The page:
SMERCONISH: I thought that was over the line. To be fair to him he apologized when they came back from break. What was the impact of that exchange?


CHANCE: This was a really important exchange because what determines how we feel about how the high school incident, if it happened, should effect his Supreme Court nomination depends on, do we frame it as a bad choice made in high school which all of us can probably relate to? Or do we frame it as disrespect for women and abuse of power?

And what he showed to Senator Klobuchar was definitely disrespect for women. So is he still that person that he potentially was in high school?

SMERCONISH: Thank you, Professor Chance.

I want to remind everybody to answer the survey question at, "What impact will the new FBI investigation have on Judge Kavanaugh's nomination?" Go do that now.

Still to come, the accusations against Brett Kavanaugh involve digging up 36-year-old calendars and yearbook pages. Today's teens are leaving much more of a digital foot print. Are they aware of the long term implications? (COMMERCIAL BREAK)


SMERCONISH: Regardless of whom you believe, there are many lessons to be learned from the brouhaha over Brett Kavanaugh's youthful behavior, the most important of which is that young and old men need always to treat women with dignity and respect. But we should also be cautioning our kids that this type of dispute is going to play out much differently in the future.

Consider that Kavanaugh's 1983 yearbook page from Georgetown Preparatory School has been subject to great scrutiny, notwithstanding that it contains just five photographs, four if we don't count his formal portrait picture, and just three if we discount one taken of him as an infant. Remaining is a beach shot with three buddies, another showing him playing basketball, and the final captures him on the football field. Whatever he and his friends might have preserved that didn't make the yearbook photographic cut was probably filmed on a Kodak pocket instamatic, so long as somebody was willing to sit in the drive through line at Fotomat.

Hence, we've been left parsing the meaning of written yearbook entries such as, "100 kegs or bust." "I survived the FFFFFFFourth of July." And, "Beach Week Ralph Club."

Well, just try explaining that to our kids because should such allegations surface in the future about somebody now in high school or in college, the visual documentation will include digital images saved on iPhones, plus, remember just post it on Facebook pages, Instagram and Snapchat. There won't be that one picture of a party that somebody held onto all through the years. There will be multiple versions saved across a variety of platforms.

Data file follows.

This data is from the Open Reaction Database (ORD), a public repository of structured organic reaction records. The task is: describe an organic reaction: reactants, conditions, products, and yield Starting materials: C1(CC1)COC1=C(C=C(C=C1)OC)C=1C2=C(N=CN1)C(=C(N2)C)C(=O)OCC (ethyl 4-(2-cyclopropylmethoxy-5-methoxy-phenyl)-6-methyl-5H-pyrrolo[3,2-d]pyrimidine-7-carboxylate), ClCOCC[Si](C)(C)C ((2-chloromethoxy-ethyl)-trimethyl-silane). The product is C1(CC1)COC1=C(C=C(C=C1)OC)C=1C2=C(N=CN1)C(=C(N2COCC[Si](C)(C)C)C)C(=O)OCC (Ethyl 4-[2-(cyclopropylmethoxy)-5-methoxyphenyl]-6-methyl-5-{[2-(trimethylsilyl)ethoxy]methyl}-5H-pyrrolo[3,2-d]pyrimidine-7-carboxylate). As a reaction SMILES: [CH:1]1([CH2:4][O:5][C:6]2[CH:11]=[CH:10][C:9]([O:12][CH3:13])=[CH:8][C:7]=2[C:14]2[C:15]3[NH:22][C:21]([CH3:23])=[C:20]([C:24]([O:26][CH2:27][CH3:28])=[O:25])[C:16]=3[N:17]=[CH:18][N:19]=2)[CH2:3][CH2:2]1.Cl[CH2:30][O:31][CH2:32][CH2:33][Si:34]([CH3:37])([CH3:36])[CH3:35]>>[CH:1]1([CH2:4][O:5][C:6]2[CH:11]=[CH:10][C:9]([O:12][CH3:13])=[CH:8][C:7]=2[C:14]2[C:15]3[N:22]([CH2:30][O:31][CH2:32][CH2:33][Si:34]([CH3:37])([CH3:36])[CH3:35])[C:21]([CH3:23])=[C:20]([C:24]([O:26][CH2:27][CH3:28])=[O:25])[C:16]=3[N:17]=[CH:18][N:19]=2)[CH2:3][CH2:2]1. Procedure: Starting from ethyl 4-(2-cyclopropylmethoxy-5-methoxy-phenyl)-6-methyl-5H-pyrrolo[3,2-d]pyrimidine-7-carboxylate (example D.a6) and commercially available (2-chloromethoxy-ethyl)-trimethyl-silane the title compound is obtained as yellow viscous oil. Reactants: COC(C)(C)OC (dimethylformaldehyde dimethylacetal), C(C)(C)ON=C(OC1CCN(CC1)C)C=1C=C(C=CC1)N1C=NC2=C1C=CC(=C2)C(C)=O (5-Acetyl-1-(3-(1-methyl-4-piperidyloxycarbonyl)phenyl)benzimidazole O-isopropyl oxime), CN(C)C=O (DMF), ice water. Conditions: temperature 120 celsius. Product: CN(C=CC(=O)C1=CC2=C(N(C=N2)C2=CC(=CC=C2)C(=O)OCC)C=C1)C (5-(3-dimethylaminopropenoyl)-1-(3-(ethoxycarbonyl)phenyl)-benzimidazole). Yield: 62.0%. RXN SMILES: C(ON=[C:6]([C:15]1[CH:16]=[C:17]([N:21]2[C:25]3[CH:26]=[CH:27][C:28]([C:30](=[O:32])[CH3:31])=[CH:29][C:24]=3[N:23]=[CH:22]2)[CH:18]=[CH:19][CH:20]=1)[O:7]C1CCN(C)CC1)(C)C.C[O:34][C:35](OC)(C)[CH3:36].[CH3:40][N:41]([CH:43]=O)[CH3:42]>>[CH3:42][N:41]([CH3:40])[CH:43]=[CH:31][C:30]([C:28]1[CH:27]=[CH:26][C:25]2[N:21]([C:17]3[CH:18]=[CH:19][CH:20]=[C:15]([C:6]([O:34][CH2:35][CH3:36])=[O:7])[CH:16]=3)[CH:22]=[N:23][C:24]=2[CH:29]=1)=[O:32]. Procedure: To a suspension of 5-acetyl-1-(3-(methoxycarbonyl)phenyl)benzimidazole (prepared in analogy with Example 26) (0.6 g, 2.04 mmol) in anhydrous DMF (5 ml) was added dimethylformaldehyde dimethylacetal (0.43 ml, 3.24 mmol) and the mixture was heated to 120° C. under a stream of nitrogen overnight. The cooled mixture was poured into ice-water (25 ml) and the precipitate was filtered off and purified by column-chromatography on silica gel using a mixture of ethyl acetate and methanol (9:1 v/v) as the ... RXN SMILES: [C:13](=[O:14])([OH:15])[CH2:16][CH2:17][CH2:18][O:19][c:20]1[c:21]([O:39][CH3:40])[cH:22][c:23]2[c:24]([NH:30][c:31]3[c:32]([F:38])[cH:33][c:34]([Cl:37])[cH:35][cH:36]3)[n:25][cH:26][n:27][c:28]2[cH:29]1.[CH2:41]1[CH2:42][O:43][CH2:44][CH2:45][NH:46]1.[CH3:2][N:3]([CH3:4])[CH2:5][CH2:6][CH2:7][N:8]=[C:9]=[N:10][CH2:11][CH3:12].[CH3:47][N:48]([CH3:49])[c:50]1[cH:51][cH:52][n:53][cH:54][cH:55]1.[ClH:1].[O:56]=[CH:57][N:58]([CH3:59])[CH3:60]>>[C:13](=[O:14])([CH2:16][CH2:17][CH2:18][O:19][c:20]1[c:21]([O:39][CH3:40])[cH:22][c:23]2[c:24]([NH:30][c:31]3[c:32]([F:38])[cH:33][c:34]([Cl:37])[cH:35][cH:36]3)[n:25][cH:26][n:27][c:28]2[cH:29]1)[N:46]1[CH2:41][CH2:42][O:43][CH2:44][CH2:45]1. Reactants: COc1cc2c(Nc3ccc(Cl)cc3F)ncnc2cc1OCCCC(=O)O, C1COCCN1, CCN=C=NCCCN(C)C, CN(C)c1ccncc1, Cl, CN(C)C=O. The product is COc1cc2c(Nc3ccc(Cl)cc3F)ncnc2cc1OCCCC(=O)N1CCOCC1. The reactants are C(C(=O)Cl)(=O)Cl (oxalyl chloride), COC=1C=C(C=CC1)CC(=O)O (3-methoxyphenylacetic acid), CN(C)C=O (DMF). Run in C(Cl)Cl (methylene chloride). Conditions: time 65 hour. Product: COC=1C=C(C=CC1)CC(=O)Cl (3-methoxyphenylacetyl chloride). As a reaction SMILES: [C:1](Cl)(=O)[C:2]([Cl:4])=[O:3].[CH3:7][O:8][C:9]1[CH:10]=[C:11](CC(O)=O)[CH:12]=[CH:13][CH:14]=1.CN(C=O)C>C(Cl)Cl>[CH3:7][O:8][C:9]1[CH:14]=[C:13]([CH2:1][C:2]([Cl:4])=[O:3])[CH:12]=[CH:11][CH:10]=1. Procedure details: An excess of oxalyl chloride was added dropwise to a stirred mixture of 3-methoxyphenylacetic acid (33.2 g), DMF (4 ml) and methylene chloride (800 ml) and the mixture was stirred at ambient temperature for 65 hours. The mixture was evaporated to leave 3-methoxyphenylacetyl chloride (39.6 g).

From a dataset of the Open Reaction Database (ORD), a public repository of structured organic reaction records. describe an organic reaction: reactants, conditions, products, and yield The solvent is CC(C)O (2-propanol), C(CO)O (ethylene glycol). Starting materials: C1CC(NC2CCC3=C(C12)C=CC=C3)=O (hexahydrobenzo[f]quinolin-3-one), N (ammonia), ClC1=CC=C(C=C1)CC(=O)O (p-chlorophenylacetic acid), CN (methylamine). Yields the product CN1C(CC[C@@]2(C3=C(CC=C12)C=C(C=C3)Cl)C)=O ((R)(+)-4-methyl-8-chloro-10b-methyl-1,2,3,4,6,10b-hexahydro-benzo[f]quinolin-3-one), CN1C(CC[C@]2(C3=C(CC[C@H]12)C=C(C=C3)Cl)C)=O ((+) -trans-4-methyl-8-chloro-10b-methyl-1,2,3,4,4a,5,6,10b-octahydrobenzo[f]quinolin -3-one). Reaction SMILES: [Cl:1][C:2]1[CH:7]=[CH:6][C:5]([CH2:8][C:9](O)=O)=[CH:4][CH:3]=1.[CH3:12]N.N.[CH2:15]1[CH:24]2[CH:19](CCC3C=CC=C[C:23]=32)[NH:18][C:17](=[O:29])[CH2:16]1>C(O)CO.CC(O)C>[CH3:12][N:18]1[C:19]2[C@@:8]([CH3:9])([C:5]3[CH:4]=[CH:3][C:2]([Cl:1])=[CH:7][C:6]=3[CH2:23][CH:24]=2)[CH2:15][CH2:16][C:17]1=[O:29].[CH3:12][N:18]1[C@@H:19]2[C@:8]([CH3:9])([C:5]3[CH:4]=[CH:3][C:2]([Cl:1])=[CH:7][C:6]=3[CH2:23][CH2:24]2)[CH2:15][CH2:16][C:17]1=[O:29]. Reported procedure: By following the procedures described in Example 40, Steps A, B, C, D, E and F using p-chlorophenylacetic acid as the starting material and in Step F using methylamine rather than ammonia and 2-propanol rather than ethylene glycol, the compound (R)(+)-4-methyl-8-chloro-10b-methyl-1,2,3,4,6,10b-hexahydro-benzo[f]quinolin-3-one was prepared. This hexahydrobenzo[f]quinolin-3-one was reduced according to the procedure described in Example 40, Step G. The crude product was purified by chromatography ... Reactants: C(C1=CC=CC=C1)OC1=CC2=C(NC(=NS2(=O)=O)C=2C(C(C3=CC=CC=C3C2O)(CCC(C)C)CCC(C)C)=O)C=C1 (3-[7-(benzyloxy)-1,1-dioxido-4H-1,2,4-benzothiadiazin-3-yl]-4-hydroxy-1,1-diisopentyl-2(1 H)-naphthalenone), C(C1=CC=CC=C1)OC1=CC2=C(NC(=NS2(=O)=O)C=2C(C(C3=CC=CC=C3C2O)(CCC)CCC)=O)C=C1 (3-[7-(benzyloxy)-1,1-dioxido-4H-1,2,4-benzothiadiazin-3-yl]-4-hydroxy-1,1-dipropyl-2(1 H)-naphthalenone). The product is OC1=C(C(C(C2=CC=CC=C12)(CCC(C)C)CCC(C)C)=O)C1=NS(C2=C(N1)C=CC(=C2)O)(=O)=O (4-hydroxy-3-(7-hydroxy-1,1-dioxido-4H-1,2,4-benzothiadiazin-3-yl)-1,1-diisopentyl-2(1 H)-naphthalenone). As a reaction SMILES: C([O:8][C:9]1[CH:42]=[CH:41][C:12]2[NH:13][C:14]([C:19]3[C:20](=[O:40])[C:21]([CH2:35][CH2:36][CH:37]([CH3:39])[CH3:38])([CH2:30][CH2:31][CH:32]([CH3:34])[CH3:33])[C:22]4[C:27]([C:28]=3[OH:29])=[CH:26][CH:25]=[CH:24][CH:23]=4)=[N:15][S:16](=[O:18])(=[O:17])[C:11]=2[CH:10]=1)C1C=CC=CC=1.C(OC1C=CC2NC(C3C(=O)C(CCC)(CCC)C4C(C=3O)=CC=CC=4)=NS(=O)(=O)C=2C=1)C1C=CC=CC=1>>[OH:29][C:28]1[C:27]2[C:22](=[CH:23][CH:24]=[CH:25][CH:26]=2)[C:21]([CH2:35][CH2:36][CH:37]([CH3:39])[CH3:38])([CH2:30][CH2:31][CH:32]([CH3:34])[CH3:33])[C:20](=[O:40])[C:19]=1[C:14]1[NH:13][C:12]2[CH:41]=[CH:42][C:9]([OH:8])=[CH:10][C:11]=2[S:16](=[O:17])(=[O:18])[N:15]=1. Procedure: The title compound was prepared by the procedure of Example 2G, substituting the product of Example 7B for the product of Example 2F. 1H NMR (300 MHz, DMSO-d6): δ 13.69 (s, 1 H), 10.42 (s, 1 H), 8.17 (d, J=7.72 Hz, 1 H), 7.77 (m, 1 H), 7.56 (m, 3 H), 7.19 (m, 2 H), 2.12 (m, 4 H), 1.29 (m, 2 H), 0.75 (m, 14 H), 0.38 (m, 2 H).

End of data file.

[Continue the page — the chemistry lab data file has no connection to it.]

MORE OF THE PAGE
Who was there? What was the mood? What occurred? Might all be preserved which is both good and bad.

And it won't just be visual. Some have mock Kavanaugh for just keeping a calendar from 1982, what looks like a give away from Northwestern Mutual Audubon Society which has handwritten notations for the prom, parties, a father son dinner, weightlifting, college interviews, beach week and Rocky 3, to name a few. There were even a few that reveal that he was grounded.

But many dates are left blank, and that too will be different in the future. Not only do many smart phones double as calendars, but the ability to cross reference information sources to determine whereabouts and behavior have grown exponentially. Our smart phones keep track of everywhere we go, who we talk to, even what we are thinking based on our online comments, posts and searches.

So if this weekend there's a Maryland High School drinking party or a drinking game played at a Yale dormitory that in the future becomes the focus of national debate, the matter won't be evaluated solely based on yearbook entries, smudged calendars, and faded memories, it will be scrutinized against the backdrop of Uber maps, cell phone triangulation, contemporaneous texts and tweets, and PayPal receipts. So in the age of digital technology, teach your children well.

Still to come, your best and worst tweets and Facebook comments. And we'll give you the final results of this survey question at "What will the impact be of the new FBI investigation on Judge Kavanaugh's nomination?"



SMERCONISH: Time to see how you responded to the survey question at "What impact will the new FBI investigation have on Judge Kavanaugh's nomination?"

Survey says 8679 votes, 66 percent say it will hurt, 22 percent say none, 12 percent say it will help. Fascinating. I will leave the question up for the remainder of the day.

Now what else are you thinking? Give me some of the social media that's come in during the course of the program.

"Watching your show and surprised you let that guest say why was Dr. Ford at a party at 15 with drinking, blaming the victim again? That was disgusting and even more that you didn't say anything."

Grandma, it's hard. You're right. Let me start it this way.

If I were on top of my game, I would have pushed back on that because it certainly doesn't represent my view. I would be a hypocrite, having attended many parties back in the day and not thinking less of any of the women who were there drinking with us.

Visit my Instagram page right now, you can see my high school write- up, and guess what? It refers to drinking. But it is hard within the time constraints of a show and guests to always be able to confront everything. But that was an odd statement. I agree with you.

Give me another one. "What amazes me is that the women are harder on Dr. Ford than the men are."

Valerie Jarrett Fitzgerald, let me just say this as a trial lawyer. It is something I always noted with the juries that I was picking. Women can be very circumspect with regard to other women.


So don't think it's going to be a complete gender lineup as to who we believe.

See you next week.